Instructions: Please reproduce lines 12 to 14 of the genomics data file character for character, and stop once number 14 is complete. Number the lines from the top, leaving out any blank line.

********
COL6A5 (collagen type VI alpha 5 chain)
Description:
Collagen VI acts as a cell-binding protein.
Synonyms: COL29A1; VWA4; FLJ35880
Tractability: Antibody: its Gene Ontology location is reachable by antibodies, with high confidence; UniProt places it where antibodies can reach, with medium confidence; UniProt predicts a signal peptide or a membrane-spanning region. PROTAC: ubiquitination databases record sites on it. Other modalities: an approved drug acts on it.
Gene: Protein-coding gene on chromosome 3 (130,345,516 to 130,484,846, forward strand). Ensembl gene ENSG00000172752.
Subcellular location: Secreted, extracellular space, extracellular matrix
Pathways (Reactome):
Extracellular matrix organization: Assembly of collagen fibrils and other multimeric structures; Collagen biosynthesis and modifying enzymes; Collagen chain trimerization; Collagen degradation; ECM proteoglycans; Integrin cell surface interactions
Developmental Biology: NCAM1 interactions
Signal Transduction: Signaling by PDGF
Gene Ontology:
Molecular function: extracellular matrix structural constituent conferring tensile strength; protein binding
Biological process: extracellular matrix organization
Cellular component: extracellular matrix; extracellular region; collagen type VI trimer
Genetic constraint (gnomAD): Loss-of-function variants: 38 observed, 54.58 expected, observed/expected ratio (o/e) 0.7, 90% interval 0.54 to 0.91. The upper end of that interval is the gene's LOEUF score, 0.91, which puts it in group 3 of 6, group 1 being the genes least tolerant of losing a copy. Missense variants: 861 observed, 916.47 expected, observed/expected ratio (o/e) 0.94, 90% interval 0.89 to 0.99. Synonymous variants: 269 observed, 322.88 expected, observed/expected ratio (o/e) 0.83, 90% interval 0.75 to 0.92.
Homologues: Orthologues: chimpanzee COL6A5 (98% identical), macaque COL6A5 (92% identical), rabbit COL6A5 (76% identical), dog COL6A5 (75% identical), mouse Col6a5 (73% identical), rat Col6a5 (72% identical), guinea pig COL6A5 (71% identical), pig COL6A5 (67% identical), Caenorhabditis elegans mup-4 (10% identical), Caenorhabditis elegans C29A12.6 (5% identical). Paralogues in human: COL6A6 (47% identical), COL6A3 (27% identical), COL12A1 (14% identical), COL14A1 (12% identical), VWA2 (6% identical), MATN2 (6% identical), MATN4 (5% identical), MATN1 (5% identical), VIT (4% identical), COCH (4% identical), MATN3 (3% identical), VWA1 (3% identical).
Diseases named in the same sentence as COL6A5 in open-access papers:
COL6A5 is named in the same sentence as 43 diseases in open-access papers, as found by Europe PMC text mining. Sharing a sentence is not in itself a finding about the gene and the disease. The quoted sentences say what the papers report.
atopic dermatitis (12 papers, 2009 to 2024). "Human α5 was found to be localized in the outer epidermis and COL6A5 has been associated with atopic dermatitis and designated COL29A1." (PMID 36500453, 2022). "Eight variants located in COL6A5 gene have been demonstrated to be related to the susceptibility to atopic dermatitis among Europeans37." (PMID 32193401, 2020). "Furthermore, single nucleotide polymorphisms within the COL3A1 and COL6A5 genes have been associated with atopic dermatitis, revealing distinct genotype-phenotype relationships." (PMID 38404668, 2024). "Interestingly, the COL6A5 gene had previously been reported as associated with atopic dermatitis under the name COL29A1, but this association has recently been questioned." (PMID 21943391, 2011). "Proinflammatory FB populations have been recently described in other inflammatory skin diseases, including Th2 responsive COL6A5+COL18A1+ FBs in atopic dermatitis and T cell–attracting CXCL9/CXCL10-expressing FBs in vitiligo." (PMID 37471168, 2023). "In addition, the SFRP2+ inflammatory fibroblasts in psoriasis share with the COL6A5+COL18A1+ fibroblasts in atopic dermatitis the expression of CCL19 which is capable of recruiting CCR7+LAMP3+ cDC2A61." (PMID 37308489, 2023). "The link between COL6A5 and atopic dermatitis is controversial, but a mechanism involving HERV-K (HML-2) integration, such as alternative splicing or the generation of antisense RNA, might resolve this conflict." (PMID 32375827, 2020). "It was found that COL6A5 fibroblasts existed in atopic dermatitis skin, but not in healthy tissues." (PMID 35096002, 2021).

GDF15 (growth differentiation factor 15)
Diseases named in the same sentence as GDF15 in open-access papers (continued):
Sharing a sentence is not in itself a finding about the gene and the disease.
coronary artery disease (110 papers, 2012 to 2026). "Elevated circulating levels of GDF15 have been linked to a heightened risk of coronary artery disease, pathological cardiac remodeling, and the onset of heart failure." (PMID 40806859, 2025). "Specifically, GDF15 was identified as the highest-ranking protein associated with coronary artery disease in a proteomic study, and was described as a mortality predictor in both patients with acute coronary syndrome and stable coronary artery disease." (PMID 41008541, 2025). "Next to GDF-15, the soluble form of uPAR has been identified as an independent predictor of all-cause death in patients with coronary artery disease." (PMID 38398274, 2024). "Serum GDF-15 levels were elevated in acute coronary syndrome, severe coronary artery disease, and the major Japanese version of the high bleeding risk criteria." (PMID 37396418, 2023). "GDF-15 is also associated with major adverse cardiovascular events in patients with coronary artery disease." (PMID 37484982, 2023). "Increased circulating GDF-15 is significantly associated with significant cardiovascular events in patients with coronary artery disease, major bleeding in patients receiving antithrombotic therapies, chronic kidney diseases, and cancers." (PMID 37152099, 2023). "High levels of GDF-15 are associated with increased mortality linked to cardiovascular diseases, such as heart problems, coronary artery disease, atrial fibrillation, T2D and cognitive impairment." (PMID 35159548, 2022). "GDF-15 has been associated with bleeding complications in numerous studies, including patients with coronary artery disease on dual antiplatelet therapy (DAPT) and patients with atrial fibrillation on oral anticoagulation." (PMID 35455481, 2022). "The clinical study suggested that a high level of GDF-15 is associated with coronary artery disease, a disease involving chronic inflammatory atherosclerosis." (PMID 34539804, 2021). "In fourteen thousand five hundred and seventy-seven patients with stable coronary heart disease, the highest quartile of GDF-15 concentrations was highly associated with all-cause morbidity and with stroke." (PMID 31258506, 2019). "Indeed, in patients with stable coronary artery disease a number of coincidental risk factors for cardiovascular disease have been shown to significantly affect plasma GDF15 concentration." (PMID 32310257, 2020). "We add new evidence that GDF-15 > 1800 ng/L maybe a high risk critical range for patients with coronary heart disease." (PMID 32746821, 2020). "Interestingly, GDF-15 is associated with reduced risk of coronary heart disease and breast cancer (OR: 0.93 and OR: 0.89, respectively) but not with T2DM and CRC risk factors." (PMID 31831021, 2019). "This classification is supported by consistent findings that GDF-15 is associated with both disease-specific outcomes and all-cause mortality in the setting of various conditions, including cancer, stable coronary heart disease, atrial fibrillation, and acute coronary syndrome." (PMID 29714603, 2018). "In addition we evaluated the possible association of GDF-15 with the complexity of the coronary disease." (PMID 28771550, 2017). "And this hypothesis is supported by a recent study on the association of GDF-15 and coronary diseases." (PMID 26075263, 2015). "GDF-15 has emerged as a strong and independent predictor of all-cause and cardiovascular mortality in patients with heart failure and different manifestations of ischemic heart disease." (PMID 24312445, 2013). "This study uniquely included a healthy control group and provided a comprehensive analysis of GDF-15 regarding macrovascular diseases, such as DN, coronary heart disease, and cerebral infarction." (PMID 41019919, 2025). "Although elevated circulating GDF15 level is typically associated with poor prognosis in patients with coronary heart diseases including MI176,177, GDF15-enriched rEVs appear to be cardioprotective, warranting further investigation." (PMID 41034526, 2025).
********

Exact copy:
Gene Ontology:
Molecular function: extracellular matrix structural constituent conferring tensile strength; protein binding
Biological process: extracellular matrix organization